The national Democratic Party now has a greater say in such matters due to its ascendancy in the last election, a success driven, at least in part, by its portrayal of Republicans as corrupt and beholden to special interests. The refrain that we are clean and they are dirty, however, missed the more important point: Government corruption feeds conservative ideology while betraying the possibility of liberalism and the common good. This is to say that while Duke Cunningham's corruption may have been bad for his political future and the Republicans' midterm election prospects, it was not inconsistent with their ideology, one that distrusts government.

On the other hand, if there is to be any difference at all between the parties, the Democrats must encourage the public to trust government to improve the lives of its citizens. So whether it's a Republican or a Democrat who abuses the authority of government for his own betterment, the act vindicates the conservative credo. Democrats must be militantly anticorruption because such corruption betrays not only their election prospects but also their values. Franklin Delano Roosevelt, the twentieth century's greatest champion of the common good, the American President who redefined the relationship and obligations between the state and its people in a manner that left each less alone in the pursuit of happiness, understood this clearly when implementing his New Deal policies. As explained by Paul Krugman in his post-Katrina column, "Not the New Deal,"

The New Deal made almost a fetish out of policing its own programs against potential corruption. In particular, F.D.R. created a powerful "division of progress investigation" to look into complaints of malfeasance in the W.P.A.... This commitment to honest government wasn't a sign of Roosevelt's personal virtue; it reflected a political imperative. F.D.R.'s mission in office was to show that government activism works. To maintain that mission's credibility, he needed to keep his administration's record clean.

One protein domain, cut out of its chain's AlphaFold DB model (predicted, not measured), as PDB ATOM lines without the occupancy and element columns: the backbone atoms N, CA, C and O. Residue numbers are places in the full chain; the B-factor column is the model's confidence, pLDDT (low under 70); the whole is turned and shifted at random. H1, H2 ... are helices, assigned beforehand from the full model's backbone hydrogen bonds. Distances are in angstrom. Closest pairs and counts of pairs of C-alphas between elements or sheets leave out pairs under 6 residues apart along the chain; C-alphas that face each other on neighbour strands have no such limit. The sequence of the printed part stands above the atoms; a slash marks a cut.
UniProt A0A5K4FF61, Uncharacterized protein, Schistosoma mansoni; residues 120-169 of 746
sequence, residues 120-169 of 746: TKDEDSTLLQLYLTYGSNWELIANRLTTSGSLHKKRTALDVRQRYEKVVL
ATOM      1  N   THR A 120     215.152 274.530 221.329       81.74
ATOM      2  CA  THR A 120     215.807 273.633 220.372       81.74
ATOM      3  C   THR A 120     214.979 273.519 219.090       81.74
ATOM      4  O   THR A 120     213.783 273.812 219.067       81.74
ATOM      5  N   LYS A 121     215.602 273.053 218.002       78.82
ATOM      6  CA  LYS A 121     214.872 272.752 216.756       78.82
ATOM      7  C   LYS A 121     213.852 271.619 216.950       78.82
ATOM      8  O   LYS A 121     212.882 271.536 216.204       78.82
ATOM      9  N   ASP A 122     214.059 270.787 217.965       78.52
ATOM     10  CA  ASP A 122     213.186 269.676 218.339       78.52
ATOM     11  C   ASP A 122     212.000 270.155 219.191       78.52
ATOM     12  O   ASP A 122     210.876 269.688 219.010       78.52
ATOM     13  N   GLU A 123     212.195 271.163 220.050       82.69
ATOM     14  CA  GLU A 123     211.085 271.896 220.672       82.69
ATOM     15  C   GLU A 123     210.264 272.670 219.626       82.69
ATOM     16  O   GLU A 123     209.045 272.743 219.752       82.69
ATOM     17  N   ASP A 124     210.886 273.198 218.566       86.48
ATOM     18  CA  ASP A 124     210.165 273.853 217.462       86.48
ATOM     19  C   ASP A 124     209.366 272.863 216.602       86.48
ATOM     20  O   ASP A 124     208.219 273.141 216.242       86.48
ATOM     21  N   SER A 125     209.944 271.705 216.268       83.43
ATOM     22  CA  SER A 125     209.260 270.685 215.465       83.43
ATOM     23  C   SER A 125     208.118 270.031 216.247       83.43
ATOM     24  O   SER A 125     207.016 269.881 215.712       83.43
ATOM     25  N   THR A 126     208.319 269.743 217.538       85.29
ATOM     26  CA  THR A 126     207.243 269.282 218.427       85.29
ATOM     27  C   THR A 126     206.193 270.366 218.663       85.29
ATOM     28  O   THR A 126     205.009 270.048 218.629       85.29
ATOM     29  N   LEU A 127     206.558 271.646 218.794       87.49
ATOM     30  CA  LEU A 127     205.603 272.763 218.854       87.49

If Congressman Jefferson has any regard for these values, or for the struggling region for which he is now incapable of providing leadership, he should resign. If he does not, Jefferson must be forsaken by his party if it wants to remain consistent with its purported ideals.

I recognize, as a criminal defense attorney, that the indictment against Jefferson does not prove the government's case beyond a reasonable doubt and that he is entitled to full and complete due process until he is proven guilty. But the judgment of his party on his fitness to serve is not a criminal case, and the appearance of corruption in government is just as dangerous to liberal political values as actual corruption. And boy, oh boy, does this appear to be corruption, with ninety grand in marked bribe money found wrapped in tinfoil like Louisiana red fish in his freezer and multiple cooperating witnesses to corroborate the government's case for bribery.

Now more than ever, New Orleans needs a Representative in Congress who can zealously and credibly fight for our city. And our country has never been in greater need of leadership that inspires confidence in government, because there are places like New Orleans sprinkled throughout the fifty states that have never been in greater need of a new New Deal.